THE RIGHTEOUS AMONG NATIONS
It’s hard to imagine a discussion of the six million Jewish Shoah victims withoutmentioning those Gentiles who risked everything to save them. Such individuals,and their deeds of heroism, are also officially acknowledged by Israel at Yad Vashem.Most of us know the names of Raoul Wallenberg, Oskar Schindler, Corrie ten Boom,and Irena Sendler—citizens of four different nations who risked their own lives andfortunes to rescue Jewish people from the Nazis. But there were many others—far lesser known.The Nazis depended on the local constabulary and police to carry out their roundupsand deportations of the Jewish population. Most law enforcement complied withoutquestion. Some had reservations, but did it anyway. A few individuals secretly warnedJewish citizens of the impending danger. But in one almost unheard of action, anentire police department refused to obey the orders.On March 9, 1943 in Marechausse, Grootegast (Netherlands),the military police were ordered to round up the remainingJewish people in their area and take them to the Groningenrailway station. The police officers tried various ruses to avoidcarrying out the order, but their commanders began to put pressure on them. Each policeman was then interrogated, andthreatened with concentration camp. When they still refusedto obey the order, they were given one last opportunity toreconsider. When all these officers still refused to carry outthe orders, they were required to surrender their weapons andwere transported to Vught (the only official concentrationcamp in occupied Holland). This camp held both Jewish prisoners destined for a death camp, and Dutch and Belgian political prisoners.Being a political prisoner at this camp was no light matter.According to Jewishgen.org, “the guards at this camp wereexclusively SS. The food was nearly nonexistent: warm water with some carrots or sauerkraut floating on the surface. The SSguards tortured the prisoners with incredible cruelty beatingthem to death (several prisoners were brutalized with a clubwrapped with barbed wire).”Such was the place to which these brave Dutch policemen weresent. Although one, Henk Grogt, had managed to escape initialarrest and served in the underground, helping Jews escape andassisting allied resistance efforts. In August 1943, however, hewas caught, tried, and sentenced to death. Henk Drogt had been planning to get married, and his girlfriend was expecting their child—a son whom Henk would never see. Drogt was only 24when he was executed on April 14, 1944.We are rightly appalled by the events of those days, but it is more appalling to think that such barbarism could happen again. We pray that such evil will never be repeated,and that men like Henk Drogt will never again have to be heroic. But evil exists, andit exists today. Scripture warns us: “the heart of man is desperately wicked; who canknow it?”Few of us will ever face the life and death choices Henk Drogt and his fellow policemen faced, but we may be called to take a stand for truth and righteousness inour generation. The battle may not be easy. Are we ready? Are we prepared to acceptthe consequences?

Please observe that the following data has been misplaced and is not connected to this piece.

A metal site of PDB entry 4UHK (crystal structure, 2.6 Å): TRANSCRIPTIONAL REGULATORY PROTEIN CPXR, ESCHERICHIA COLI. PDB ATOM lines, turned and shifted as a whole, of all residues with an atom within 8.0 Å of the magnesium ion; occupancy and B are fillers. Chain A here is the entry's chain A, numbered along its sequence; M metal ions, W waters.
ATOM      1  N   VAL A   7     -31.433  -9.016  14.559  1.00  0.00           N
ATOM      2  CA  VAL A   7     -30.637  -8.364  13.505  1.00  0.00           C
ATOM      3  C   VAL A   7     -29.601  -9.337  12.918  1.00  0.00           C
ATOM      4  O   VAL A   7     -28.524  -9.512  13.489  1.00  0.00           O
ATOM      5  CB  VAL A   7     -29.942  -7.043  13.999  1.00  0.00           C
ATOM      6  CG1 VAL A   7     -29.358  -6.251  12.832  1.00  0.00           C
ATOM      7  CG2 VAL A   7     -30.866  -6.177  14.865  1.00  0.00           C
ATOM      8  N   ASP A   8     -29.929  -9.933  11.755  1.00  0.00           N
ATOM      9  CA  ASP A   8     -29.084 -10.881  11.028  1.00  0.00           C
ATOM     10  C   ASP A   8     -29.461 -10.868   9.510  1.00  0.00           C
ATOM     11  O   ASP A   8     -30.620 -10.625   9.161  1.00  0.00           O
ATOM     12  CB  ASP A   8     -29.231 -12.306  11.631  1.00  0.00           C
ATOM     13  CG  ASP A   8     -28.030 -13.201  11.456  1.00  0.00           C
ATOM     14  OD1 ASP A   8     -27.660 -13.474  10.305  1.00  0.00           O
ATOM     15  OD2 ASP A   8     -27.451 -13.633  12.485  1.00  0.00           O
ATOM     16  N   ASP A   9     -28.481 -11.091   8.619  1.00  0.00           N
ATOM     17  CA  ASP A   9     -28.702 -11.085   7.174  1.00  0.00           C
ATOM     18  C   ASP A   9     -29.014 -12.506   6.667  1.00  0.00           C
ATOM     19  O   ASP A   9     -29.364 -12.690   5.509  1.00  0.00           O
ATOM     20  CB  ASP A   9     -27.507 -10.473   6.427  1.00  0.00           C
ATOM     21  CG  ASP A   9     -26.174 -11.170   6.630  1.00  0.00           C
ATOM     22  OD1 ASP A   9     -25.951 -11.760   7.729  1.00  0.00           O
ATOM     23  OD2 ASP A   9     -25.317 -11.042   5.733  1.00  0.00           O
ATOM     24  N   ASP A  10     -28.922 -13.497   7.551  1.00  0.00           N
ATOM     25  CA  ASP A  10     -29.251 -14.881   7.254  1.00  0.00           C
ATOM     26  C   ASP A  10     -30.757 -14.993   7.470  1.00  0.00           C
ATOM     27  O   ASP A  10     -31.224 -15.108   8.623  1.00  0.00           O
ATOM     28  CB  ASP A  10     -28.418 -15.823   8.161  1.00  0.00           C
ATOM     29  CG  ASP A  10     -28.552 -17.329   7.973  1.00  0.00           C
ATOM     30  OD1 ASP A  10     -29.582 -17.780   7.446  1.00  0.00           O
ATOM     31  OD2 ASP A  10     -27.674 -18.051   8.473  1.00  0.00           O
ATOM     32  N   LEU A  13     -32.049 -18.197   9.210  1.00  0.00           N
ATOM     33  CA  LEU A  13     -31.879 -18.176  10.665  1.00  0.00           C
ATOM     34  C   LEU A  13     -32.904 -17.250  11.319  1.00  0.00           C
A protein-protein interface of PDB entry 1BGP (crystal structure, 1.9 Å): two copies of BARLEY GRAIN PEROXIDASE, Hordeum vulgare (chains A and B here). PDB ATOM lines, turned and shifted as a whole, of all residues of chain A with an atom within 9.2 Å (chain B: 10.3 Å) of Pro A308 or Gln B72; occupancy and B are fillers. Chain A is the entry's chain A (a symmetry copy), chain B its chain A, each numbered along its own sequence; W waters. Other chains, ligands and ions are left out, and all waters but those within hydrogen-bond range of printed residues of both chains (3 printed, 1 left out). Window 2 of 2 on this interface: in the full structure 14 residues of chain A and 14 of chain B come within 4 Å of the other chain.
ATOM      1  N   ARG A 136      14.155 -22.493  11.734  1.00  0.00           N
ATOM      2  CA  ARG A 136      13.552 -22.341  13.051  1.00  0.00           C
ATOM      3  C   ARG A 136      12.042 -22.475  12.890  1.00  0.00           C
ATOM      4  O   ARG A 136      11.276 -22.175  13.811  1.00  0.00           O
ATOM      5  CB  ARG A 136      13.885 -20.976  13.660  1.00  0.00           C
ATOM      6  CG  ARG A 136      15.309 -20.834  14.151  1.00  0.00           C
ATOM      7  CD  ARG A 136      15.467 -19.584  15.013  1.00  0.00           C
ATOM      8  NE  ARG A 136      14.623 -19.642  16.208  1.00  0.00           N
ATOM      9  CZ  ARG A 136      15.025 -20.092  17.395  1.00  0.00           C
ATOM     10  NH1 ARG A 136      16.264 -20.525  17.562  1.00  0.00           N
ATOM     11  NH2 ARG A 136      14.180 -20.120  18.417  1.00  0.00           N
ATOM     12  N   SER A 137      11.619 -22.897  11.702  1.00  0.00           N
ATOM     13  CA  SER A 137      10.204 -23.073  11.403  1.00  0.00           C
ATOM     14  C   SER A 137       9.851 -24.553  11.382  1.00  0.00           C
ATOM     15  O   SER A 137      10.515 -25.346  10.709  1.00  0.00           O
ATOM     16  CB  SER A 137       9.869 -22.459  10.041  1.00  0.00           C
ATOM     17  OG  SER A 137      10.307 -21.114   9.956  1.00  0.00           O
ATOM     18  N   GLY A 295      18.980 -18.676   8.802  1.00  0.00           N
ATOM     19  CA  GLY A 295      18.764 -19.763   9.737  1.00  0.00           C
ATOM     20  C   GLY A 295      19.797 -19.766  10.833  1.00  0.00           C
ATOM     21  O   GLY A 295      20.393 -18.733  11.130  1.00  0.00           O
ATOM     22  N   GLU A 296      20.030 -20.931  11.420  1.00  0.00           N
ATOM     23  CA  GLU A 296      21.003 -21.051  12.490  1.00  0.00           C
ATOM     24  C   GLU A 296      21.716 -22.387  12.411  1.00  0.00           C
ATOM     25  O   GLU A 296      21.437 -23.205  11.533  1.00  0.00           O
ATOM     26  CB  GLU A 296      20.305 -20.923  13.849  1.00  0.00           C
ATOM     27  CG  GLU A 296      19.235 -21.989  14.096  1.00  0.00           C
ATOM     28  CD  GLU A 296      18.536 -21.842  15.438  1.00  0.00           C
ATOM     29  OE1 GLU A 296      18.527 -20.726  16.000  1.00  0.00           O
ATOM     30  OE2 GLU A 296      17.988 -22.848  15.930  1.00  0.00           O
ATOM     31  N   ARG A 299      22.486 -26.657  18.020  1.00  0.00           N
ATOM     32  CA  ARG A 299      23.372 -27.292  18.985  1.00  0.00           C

Photo by Yad Vashem via Getty Images